EJToday: Top Headlines
EJToday is SEJ's selection of new and outstanding stories on environmental topics in print and on the air, updated every weekday. SEJ also offers a free e-mailed digest of the day's EJToday postings, called SEJ-beat. SEJ members are subscribed automatically, but may opt out here. Non-members may subscribe here. EJToday is also available via RSS feed. Please see Editorial Guidelines for EJToday content.
"Nuclear power plants: Some regions have many more safety violations than others, suggesting inconsistent enforcement of nuclear power plant regulations, according to a GAO study."
"Drought in the high northern Colorado mountains, tied to long-term changes in ocean-surface temperatures in the Northern Atlantic Ocean, has been linked to a massive spruce beetle outbreak, according to researchers at the University of Colorado."
"WELLINGTON, New Zealand -- The U.S. government shutdown is threatening a long-awaited deal to create the world's largest marine sanctuary in Antarctica. Americans are among the most enthusiastic proponents, but they might not make it to the negotiating table.
"The Environmental Protection Agency on Friday sought to calm a furor over its apparent proposal to reduce ethanol use in gasoline next year, saying that no final decisions had been made about the contentious mandate."
"National parks from the Sierra Nevada to the Great Smoky Mountains are increasingly being fertilized by unwanted nutrients drifting through the air from agricultural operations, putting some of the country’s most treasured natural landscapes at risk of ecological damage, a new study has found."
Major news outlets lionized a study of methane drilling leaks -- hailed by industry as showing minimal climate impacts -- that scientists now say was riddled with flaws.
"California's namesake condors nearly went extinct in the 1980s, and only intensive management and captive breeding efforts brought the birds back from the brink. Lead from ammunition remains a major threat to condor recovery, and a new California ban on the toxic ammunition for hunting could help protect the iconic birds, as well as other bird and mammal species."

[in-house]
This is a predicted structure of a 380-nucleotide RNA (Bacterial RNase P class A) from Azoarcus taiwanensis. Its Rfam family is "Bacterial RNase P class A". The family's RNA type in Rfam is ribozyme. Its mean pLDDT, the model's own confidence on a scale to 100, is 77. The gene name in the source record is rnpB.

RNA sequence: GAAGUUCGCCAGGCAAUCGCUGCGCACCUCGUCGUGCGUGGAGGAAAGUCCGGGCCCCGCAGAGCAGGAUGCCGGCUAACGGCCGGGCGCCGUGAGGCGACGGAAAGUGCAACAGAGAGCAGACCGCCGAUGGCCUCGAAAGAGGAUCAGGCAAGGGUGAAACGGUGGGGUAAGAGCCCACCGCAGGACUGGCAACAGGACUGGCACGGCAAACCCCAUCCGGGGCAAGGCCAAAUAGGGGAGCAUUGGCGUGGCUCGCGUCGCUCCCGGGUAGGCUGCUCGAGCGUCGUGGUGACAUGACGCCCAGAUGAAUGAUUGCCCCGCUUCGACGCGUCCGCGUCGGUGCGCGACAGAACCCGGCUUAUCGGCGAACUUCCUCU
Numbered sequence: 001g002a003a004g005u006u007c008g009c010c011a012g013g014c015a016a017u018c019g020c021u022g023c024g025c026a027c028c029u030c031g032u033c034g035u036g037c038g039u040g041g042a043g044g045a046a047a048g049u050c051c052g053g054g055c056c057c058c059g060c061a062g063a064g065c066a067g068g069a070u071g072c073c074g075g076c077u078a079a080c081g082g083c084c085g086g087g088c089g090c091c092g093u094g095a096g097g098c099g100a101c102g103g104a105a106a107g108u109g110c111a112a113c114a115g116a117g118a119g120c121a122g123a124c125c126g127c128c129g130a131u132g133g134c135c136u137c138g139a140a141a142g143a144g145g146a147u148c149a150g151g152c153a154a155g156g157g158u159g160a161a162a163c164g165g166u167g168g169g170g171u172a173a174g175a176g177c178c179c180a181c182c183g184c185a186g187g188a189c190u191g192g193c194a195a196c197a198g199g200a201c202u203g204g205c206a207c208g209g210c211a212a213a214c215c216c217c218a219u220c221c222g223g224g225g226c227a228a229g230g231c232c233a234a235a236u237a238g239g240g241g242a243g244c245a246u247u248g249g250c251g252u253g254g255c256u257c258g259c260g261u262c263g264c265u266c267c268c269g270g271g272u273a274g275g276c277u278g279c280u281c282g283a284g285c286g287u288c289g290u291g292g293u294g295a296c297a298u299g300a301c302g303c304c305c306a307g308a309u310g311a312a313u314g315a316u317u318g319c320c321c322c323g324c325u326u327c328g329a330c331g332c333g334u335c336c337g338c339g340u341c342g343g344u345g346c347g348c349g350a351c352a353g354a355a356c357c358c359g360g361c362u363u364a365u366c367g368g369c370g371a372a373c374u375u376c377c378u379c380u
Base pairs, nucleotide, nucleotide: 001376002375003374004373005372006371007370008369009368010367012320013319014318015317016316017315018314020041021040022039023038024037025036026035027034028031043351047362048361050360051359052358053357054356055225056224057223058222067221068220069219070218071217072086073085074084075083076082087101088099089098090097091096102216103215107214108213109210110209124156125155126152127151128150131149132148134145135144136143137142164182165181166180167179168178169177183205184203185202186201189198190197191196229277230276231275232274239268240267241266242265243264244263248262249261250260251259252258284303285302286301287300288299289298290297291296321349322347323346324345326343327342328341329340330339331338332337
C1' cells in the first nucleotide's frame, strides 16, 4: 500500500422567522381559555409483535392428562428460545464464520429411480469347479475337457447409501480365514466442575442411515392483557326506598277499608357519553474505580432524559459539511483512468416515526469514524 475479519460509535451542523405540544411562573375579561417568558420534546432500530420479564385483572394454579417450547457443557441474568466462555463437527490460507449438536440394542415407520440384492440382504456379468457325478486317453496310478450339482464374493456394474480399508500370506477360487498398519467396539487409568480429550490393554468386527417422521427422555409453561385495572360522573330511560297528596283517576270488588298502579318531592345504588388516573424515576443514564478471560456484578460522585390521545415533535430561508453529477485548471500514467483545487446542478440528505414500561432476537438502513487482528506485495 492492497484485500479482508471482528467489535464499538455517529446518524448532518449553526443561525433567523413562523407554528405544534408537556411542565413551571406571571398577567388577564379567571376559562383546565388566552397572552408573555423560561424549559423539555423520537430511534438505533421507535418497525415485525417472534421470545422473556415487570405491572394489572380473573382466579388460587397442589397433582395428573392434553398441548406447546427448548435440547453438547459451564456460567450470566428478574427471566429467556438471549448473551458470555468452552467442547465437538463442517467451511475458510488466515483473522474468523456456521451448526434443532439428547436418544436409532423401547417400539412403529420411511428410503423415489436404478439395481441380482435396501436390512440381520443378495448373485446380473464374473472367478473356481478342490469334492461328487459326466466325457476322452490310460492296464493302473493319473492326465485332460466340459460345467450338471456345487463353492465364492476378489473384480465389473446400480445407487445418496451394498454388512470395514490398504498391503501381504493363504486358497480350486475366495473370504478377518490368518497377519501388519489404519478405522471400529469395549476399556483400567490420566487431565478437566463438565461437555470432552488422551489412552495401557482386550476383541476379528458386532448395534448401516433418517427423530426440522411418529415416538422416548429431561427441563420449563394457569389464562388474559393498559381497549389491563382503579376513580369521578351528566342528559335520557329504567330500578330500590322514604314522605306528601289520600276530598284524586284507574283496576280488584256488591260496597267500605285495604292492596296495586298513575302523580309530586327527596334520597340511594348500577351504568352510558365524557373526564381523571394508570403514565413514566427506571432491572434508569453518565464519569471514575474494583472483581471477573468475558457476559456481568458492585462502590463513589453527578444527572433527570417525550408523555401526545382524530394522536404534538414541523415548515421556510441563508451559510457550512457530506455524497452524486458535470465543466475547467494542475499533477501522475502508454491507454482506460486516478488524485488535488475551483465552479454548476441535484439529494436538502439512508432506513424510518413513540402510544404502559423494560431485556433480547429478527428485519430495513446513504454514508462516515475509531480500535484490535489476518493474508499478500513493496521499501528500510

"The handling of an oil spill in North Dakota is raising questions, after a state agency waited to tell the public it had taken place. A wheat farmer was the first to recognize the spill had happened; it became public knowledge nearly two weeks later."
"The Food and Drug Administration has been forced to suspend all routine food safety inspections for the duration of the government shutdown, FDA spokesman Steven Immergut confirmed to The Huffington Post on Friday afternoon. Until funding is restored, the FDA will be inspecting only those facilities that it has cause to believe 'present an immediate threat to public health.'"
"BALTIMORE -- Even as some Fells Point residents worry that building over a capped toxic site at Harbor Point could endanger their health, records show elevated levels of cancer-causing chromium in groundwater just beyond the area targeted for an upscale development."
"INCHELIUM, Wash. -- Imagine bringing your kids to the lake and wondering if they’d be better off at home, watching TV."
"TOLEDO, Ohio -- Toxins from blobs of algae on western Lake Erie are infiltrating water treatment plants along the shoreline, forcing cities to spend a lot more money to make sure their drinking water is safe."